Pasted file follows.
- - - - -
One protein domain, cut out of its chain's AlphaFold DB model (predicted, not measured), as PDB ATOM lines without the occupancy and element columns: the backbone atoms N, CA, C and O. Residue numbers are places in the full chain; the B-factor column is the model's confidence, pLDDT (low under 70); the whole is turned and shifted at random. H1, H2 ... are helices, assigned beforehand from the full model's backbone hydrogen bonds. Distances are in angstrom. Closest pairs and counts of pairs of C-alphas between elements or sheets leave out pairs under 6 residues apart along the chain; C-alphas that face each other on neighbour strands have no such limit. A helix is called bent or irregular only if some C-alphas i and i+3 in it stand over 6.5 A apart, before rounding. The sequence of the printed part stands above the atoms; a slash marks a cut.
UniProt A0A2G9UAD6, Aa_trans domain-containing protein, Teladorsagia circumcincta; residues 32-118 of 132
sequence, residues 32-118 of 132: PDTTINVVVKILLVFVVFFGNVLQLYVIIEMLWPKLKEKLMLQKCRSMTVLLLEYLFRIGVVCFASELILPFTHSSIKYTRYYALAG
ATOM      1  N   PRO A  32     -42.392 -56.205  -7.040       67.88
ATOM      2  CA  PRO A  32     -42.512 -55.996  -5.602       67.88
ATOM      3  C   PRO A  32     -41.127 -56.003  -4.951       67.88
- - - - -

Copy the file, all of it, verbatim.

One protein domain, cut out of its chain's AlphaFold DB model (predicted, not measured), as PDB ATOM lines without the occupancy and element columns: the backbone atoms N, CA, C and O. Residue numbers are places in the full chain; the B-factor column is the model's confidence, pLDDT (low under 70); the whole is turned and shifted at random. H1, H2 ... are helices, assigned beforehand from the full model's backbone hydrogen bonds. Distances are in angstrom. Closest pairs and counts of pairs of C-alphas between elements or sheets leave out pairs under 6 residues apart along the chain; C-alphas that face each other on neighbour strands have no such limit. A helix is called bent or irregular only if some C-alphas i and i+3 in it stand over 6.5 A apart, before rounding. The sequence of the printed part stands above the atoms; a slash marks a cut.
UniProt A0A2G9UAD6, Aa_trans domain-containing protein, Teladorsagia circumcincta; residues 32-118 of 132
sequence, residues 32-118 of 132: PDTTINVVVKILLVFVVFFGNVLQLYVIIEMLWPKLKEKLMLQKCRSMTVLLLEYLFRIGVVCFASELILPFTHSSIKYTRYYALAG
ATOM      1  N   PRO A  32     -42.392 -56.205  -7.040       67.88
ATOM      2  CA  PRO A  32     -42.512 -55.996  -5.602       67.88
ATOM      3  C   PRO A  32     -41.127 -56.003  -4.951       67.88